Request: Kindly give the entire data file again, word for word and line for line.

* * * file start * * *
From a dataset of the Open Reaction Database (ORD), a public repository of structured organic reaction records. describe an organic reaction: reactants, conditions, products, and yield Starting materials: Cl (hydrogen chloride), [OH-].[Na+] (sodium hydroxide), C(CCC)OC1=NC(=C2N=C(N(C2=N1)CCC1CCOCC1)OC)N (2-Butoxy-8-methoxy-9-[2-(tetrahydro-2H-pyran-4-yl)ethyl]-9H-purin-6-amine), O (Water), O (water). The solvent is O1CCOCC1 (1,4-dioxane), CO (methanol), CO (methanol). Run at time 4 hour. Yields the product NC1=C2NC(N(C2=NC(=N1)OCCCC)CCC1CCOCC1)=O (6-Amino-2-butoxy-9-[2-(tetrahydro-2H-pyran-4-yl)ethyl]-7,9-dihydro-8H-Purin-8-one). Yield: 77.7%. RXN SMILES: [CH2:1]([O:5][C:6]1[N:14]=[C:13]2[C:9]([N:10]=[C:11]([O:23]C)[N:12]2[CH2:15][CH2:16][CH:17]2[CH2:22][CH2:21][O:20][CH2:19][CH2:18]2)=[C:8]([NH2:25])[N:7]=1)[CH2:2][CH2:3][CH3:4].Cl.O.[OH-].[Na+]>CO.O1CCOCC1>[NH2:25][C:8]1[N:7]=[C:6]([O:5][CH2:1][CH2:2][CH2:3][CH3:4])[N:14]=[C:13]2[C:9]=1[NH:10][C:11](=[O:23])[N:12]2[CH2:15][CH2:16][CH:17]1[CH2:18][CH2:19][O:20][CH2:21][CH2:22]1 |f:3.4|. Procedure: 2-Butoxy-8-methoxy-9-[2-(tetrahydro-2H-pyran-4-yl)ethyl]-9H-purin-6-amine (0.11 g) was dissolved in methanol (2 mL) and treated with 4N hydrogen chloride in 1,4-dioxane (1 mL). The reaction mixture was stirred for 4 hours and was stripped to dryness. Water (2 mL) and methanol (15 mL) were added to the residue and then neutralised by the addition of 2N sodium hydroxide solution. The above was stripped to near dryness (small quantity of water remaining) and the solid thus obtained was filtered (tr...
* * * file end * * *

From a dataset of the Open Reaction Database (ORD), a public repository of structured organic reaction records. describe an organic reaction: reactants, conditions, products, and yield Starting materials: Cl (hydrogen chloride), [OH-].[Na+] (sodium hydroxide), C(CCC)OC1=NC(=C2N=C(N(C2=N1)CCC1CCOCC1)OC)N (2-Butoxy-8-methoxy-9-[2-(tetrahydro-2H-pyran-4-yl)ethyl]-9H-purin-6-amine), O (Water), O (water). The solvent is O1CCOCC1 (1,4-dioxane), CO (methanol), CO (methanol). Run at time 4 hour. Yields the product NC1=C2NC(N(C2=NC(=N1)OCCCC)CCC1CCOCC1)=O (6-Amino-2-butoxy-9-[2-(tetrahydro-2H-pyran-4-yl)ethyl]-7,9-dihydro-8H-Purin-8-one). Yield: 77.7%. RXN SMILES: [CH2:1]([O:5][C:6]1[N:14]=[C:13]2[C:9]([N:10]=[C:11]([O:23]C)[N:12]2[CH2:15][CH2:16][CH:17]2[CH2:22][CH2:21][O:20][CH2:19][CH2:18]2)=[C:8]([NH2:25])[N:7]=1)[CH2:2][CH2:3][CH3:4].Cl.O.[OH-].[Na+]>CO.O1CCOCC1>[NH2:25][C:8]1[N:7]=[C:6]([O:5][CH2:1][CH2:2][CH2:3][CH3:4])[N:14]=[C:13]2[C:9]=1[NH:10][C:11](=[O:23])[N:12]2[CH2:15][CH2:16][CH:17]1[CH2:18][CH2:19][O:20][CH2:21][CH2:22]1 |f:3.4|. Procedure: 2-Butoxy-8-methoxy-9-[2-(tetrahydro-2H-pyran-4-yl)ethyl]-9H-purin-6-amine (0.11 g) was dissolved in methanol (2 mL) and treated with 4N hydrogen chloride in 1,4-dioxane (1 mL). The reaction mixture was stirred for 4 hours and was stripped to dryness. Water (2 mL) and methanol (15 mL) were added to the residue and then neutralised by the addition of 2N sodium hydroxide solution. The above was stripped to near dryness (small quantity of water remaining) and the solid thus obtained was filtered (tr...